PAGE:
An update to municipal spending and revenue (December 2019)

South Africa’s 257 municipalities spent a total of R95,2 billion in the quarter ended December 2019 (October to December). This is how much it costs municipalities to provide services – such as water, electricity and sanitation – to millions of households across the country.

The R95,2 billion was higher than the R84,4 billion that was spent in the quarter ended December 2018, according to the latest Quarterly financial statistics of municipalities report.1 This represents an increase of 12,7%, driven mostly by municipalities buying more electricity, as well as increases in employee-related costs.

Employee-related costs – expenditure on salaries and wages2 – amounted to R28,7 billion, or 30,1% of total municipal spending. This represents a 7,4% rise from the R26,7 billion recorded in the quarter ended December 2018.


Purchases of electricity was the second biggest expenditure item, accounting for R19,5 billion (or 20,5% of total spending). This is 12,4% higher than the R17,4 billion recorded during the same period in 2018.

Municipalities purchase electricity from Eskom which is resold to households, businesses and other institutions. Municipalities sold electricity to the value of R28,1 billion in the quarter ended December 2019, exceeding the cost of it by R8,6 billion.

The third biggest expenditure item was contracted services, followed by general expenses (which entails amongst others, fuel and oil, audit fees, accommodation and travelling costs, and hiring of plant and equipment) and purchases of water. Depreciation, the sixth biggest item, includes wear and tear as well as amortisation costs for intangible assets.

On the income side, municipalities received R104,5 billion in the quarter ended December 2019. Sales of electricity contributed 26,9% to total income.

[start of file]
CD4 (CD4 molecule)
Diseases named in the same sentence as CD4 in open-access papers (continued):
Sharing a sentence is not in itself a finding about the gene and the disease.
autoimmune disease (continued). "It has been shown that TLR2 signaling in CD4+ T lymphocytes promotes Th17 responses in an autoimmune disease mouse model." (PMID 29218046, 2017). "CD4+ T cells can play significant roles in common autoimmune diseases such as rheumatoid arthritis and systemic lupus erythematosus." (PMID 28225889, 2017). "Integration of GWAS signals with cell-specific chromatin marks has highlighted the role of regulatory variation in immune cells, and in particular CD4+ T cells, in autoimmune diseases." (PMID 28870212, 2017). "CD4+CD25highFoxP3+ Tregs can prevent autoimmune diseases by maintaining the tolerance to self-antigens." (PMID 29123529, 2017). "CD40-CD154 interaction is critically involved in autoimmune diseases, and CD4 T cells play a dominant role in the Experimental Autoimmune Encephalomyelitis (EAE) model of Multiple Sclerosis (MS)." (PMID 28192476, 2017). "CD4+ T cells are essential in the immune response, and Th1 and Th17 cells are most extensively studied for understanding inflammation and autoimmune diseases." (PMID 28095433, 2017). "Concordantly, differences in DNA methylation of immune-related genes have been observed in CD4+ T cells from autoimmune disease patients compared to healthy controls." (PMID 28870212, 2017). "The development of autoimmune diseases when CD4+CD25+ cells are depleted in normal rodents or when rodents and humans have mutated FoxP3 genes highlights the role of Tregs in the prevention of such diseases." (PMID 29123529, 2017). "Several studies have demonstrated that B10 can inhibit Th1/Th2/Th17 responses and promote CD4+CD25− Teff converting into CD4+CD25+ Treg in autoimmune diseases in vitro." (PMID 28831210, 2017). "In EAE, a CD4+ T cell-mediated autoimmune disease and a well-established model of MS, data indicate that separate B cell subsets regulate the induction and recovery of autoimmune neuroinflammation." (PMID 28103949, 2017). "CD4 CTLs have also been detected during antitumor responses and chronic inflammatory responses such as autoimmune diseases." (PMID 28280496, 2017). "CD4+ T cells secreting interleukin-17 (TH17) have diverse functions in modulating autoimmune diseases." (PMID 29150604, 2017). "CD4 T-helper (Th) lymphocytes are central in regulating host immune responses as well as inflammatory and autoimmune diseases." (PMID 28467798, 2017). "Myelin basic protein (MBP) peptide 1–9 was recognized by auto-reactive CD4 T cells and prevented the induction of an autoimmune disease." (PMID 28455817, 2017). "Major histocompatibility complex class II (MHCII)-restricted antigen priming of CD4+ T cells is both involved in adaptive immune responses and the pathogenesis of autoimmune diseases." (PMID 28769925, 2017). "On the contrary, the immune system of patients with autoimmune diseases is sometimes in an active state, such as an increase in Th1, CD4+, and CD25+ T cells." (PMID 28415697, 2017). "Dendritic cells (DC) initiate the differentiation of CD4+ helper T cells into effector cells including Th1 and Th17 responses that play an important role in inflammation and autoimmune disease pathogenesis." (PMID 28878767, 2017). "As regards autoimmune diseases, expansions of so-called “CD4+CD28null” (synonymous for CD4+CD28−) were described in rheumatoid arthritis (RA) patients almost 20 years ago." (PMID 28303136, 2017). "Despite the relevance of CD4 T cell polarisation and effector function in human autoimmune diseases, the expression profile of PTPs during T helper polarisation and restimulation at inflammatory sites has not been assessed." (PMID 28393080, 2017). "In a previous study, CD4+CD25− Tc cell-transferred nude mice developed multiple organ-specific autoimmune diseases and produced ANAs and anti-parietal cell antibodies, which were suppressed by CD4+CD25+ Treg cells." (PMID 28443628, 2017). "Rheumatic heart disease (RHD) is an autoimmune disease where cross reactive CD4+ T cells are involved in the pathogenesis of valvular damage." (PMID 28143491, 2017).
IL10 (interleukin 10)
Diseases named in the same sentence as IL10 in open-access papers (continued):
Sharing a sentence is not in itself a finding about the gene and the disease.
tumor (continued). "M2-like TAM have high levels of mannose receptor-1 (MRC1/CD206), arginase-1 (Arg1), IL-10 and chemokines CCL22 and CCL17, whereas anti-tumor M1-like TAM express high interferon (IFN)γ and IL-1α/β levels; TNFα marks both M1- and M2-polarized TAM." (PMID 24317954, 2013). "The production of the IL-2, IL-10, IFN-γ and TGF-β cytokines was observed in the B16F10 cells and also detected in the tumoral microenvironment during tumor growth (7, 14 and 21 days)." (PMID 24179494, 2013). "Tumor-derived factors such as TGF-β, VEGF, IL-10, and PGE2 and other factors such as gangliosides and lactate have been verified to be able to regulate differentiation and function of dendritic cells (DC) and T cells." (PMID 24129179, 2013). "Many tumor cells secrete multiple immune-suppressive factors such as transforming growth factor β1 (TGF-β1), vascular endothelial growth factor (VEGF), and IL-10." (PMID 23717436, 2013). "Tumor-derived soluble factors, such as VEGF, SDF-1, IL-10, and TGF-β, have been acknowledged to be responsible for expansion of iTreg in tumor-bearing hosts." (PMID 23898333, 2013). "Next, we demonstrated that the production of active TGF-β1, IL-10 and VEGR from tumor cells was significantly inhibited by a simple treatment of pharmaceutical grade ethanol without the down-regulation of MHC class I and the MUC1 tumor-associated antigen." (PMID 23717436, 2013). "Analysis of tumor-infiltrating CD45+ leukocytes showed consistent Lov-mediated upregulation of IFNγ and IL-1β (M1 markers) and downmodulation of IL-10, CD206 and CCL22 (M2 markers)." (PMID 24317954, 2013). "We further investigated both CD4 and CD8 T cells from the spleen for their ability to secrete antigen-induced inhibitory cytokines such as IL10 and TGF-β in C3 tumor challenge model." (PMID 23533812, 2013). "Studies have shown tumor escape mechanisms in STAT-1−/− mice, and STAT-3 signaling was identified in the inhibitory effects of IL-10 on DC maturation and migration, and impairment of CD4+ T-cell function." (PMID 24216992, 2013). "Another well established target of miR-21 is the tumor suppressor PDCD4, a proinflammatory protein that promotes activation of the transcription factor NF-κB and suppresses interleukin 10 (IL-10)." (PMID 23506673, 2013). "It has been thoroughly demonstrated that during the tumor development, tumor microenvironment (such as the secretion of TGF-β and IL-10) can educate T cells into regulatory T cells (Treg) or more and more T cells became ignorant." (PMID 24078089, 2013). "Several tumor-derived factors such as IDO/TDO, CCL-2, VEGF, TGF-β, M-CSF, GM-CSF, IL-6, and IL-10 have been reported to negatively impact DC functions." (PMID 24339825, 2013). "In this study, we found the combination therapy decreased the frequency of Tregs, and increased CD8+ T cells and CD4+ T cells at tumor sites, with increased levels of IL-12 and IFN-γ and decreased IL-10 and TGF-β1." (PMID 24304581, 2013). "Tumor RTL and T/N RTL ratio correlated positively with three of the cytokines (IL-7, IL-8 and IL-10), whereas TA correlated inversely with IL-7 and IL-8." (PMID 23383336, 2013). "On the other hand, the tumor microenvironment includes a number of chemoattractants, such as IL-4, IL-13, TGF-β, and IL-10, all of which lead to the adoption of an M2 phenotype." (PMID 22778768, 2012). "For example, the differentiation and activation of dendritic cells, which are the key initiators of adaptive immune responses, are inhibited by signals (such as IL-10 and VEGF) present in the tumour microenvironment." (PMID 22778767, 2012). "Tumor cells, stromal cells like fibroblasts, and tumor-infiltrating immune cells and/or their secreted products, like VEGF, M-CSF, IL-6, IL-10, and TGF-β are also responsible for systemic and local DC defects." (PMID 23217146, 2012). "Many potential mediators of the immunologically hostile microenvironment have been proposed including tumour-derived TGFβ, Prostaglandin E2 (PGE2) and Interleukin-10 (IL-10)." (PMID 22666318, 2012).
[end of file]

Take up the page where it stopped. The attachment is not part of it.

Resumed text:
To finance constitutionally authorised responsibilities, municipalities rely on two main sources of revenue: own-generated revenue and intergovernmental fiscal transfers (referred to as government grants and subsidies).

Regarding own revenue generation, the Constitution allows municipalities to make use of a variety of fiscal instruments, including service (user) charges for those services that municipalities render, property rates, and other local taxes.

Municipalities sourced R16,6 billion in the form of property rates.

Due to economic disparities across the South African landscape, most municipalities (especially those that are rural based) do not have enough capacity to generate their own revenue. Grants and subsidies bridge this fiscal gap by ensuring that all municipalities have enough funds to fulfil the mandate of service delivery.

Grants and subsidies accounted for 29,4% of total income.

The fourth biggest source of income was sales of water (10,2%), followed by sewerage and sanitation services (4,1%).

For more information, download the latest Quarterly financial statistics of municipalities report here.


1 Municipal operating expenditure is the total of all periodic expenses that are incurred by municipalities for the provision of basic services.

2 Employee-related costs serve as an input to efficient running of the municipal administration as well as the provision of essential services.

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